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Chin Med J (Engl). 2018 Nov 5;131(21):2551-2557. doi: 10.4103/0366-6999.244112.

Functional Outcome of Pronation-External Rotation-Weber C Ankle Fractures with Supracollicular Medial Malleolar Fracture Treated with or without Syndesmotic Screws: A Retrospective Comparative Cohort Study.

Author information

1
Department of Orthopaedics, Chaoyang Hospital, Third Clinical Medical School of Capital Medical University, Bejing 100020; Department of Trauma Orthopaedics, Jishuitan Hospital, Forth Clinical Medical School of Peking University, Beijing 100035, China.
2
Department of Trauma Orthopaedics, Jishuitan Hospital, Forth Clinical Medical School of Peking University, Beijing 100035, China.
3
Department of Epidemiology and Biostatistics, School of Public Health, Peking University Health Science Center, Bejing 100191, China.
4
Department of Orthopaedics, Chaoyang Hospital, Third Clinical Medical School of Capital Medical University, Bejing 100020, China.

Abstract

in English, Chinese

Background:

In treatment of ankle fracture, intraoperative stress tests are used to assess the syndesmotic injury and instability. However, the optimized timing of the strees test should be applied whether in pre- or post-bony fixation during operation is seldom be reported in previous studies. The different strategies on stress test timing would exhibit opposite results within a type of pronation-external rotation (PER) fractures with supracollicular medial malleolar (SMM) fractures. This study was designed to assess the 3-year functional outcomes of the special PER fractures with or without a syndesmotic transfixation based on the results of two different intraoperative stress test strategies.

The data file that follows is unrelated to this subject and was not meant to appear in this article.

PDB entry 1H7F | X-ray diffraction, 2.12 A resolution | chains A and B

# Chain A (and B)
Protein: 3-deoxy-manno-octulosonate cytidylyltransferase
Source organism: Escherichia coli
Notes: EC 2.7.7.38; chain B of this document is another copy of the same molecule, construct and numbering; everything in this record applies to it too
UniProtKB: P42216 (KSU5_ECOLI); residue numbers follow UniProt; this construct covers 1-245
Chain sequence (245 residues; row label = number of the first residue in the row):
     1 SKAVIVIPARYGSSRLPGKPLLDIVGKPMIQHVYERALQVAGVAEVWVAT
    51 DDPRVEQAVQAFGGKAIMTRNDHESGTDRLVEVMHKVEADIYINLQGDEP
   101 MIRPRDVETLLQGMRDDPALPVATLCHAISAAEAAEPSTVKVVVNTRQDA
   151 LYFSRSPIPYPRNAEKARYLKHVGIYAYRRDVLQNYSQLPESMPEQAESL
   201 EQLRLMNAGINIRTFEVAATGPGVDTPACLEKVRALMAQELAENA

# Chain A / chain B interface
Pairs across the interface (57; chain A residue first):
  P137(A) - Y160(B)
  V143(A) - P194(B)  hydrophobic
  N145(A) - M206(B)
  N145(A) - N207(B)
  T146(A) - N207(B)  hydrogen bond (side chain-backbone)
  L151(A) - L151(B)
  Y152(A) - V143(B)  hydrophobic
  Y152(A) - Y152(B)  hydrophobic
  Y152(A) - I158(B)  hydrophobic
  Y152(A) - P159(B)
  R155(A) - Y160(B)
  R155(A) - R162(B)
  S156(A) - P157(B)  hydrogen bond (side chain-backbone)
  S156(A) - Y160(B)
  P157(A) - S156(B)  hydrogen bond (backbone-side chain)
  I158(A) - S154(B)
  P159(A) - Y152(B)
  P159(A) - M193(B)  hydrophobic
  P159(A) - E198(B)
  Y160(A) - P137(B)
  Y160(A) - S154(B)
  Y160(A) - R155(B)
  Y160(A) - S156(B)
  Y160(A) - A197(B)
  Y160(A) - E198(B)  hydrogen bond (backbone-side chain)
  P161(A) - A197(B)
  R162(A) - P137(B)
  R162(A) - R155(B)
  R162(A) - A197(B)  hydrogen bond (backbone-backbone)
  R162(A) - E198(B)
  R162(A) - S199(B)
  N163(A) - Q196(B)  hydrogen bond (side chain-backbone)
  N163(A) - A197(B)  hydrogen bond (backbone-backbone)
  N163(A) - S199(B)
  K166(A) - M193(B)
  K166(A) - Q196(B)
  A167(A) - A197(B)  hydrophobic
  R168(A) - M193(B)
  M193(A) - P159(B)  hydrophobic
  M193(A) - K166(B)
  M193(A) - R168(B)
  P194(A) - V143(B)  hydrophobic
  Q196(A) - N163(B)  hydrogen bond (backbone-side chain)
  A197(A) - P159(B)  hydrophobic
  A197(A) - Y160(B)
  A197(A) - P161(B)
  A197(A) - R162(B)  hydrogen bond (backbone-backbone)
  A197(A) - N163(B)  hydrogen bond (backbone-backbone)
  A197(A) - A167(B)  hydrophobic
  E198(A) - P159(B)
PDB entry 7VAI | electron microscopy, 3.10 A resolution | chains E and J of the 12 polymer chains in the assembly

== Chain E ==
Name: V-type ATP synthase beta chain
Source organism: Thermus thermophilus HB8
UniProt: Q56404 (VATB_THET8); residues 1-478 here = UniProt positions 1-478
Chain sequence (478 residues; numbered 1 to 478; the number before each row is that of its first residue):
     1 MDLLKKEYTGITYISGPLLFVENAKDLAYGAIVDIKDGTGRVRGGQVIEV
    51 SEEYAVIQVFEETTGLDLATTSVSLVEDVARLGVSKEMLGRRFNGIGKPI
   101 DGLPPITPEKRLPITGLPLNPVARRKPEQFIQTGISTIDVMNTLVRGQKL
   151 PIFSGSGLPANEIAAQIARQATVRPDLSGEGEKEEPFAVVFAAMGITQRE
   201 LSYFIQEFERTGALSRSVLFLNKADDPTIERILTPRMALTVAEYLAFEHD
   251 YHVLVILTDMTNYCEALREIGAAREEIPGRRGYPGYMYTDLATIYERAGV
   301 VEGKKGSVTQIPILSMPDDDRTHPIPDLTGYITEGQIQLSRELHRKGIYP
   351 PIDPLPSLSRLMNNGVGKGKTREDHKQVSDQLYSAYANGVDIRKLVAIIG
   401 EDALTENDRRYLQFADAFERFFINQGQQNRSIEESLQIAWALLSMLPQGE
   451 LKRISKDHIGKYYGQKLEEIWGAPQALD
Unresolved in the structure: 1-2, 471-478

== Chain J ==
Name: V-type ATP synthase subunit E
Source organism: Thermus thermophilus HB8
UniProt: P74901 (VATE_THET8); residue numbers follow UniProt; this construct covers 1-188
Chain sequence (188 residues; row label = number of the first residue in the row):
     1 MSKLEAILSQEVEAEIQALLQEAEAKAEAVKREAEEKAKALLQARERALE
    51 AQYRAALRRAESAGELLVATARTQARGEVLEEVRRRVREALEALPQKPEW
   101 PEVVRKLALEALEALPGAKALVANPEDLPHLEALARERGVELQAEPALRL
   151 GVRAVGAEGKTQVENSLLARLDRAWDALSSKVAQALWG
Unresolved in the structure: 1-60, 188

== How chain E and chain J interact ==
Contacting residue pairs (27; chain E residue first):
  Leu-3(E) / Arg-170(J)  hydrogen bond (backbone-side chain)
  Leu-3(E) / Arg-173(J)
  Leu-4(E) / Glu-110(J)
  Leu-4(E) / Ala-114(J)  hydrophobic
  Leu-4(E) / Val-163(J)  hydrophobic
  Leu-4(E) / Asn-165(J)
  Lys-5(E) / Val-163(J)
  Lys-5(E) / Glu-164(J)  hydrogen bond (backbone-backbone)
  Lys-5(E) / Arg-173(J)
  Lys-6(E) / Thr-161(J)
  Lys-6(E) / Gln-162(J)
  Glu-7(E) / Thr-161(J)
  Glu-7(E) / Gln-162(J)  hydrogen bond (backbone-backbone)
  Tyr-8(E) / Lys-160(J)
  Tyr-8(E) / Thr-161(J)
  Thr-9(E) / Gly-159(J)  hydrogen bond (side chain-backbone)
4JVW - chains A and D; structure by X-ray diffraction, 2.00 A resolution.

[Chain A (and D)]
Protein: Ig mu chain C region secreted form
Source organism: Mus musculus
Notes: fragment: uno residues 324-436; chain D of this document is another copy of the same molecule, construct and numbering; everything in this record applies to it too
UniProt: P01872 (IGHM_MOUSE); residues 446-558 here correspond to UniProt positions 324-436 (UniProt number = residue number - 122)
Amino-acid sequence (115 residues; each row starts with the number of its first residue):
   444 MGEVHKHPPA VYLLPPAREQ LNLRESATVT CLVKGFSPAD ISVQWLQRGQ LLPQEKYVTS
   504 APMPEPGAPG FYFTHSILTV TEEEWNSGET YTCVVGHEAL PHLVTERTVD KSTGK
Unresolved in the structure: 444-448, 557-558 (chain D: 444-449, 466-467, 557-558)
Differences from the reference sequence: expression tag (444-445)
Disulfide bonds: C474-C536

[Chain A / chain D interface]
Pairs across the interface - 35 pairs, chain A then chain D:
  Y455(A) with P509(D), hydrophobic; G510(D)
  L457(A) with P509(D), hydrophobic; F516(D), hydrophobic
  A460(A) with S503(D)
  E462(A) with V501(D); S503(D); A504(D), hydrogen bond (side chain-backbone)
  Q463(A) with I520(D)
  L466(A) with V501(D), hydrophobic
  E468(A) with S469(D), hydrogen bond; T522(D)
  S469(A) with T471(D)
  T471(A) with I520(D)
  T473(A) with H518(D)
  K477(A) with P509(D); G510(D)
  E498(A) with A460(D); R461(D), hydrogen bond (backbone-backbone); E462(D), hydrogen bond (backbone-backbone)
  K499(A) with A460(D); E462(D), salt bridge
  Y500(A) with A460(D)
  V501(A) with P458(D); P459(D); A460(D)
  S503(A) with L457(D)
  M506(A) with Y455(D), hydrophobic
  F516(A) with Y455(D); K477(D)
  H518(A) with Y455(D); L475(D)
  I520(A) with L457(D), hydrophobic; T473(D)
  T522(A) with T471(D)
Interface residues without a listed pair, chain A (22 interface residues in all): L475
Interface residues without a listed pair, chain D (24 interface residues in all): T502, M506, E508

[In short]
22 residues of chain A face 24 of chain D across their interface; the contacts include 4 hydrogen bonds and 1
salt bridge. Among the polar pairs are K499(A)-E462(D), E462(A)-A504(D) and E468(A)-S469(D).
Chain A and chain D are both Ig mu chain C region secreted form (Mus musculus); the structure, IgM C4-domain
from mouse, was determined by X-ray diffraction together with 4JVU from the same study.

Methods:

This retrospective cohort study included 61 PER injury-Weber C ankle fractures combined with SMM fractures who were treated in Beijing Jishuitan Hospital between 2013 and 2014 and followed up for 3 years. Stress test was performed twice intraoperatively. A positive intraoperative stress test before bony fixation and a negative intraoperative stress test after bony fixation were found in these included patients. Twenty-nine patients (Group 1) were treated without a supplemental syndesmotic screw fixation, according to the negative intraoperative stress test after bony fixation, while 32 patients (Group 2) were treated with an additional syndesmotic screw fixation based on the positive intraoperative stress test before bony fixation. The American Orthopaedic Foot and Ankle Society (AOFAS) Ankle-Hindfoot Scale and Visual Analog Scale (VAS) for pain scores were the main measurements of outcome. The statistical index of demographic data, fracture morphologic data, time interval of follow-up, AOFAS and VAS were recorded and assessed by SPSS 21.0 software through Fisher exact tests and one-way analysis of variance. The associations between the main outcomes and influential factors were evaluated by linear regression models.

Results:

We observed no difference in the distribution of age, sex, presence of associated posterior malleolus (PM), fracture dislocation, and fixation of associated PM between two treatment groups. With the numbers available, no statistically significant association could be detected with regard to the AOFAS (Group 1 vs. Group 2, 96.72 ± 6.20 vs. 94.63 ± 8.26, F = 1.24, P = 0.27) and VAS (Group 1 vs. Group 2, 1.47 ± 2.14 vs. 0.72 ± 1.49, F = 2.44, P = 0.12) in association with two strategies.

Conclusions:

The present study indicates no difference to the use of the syndesmotic screw in terms of the functional outcome between syndesmosis transfixation and no-fixation patients among PER-Weber C ankle fracture patients with SMM fracture after 3-year follow-up. More attention should be paid to pre- and post-bony-fixation intraoperative stress tests and the morphology of medial malleoli fractures in ankle fractures.

KEYWORDS:

Ankle Fracture; Ankle Injuries; Ankle Joint; Pronation-External Rotation Fracture; Stress Test

PMID:
30381588
DOI:
10.4103/0366-6999.244112
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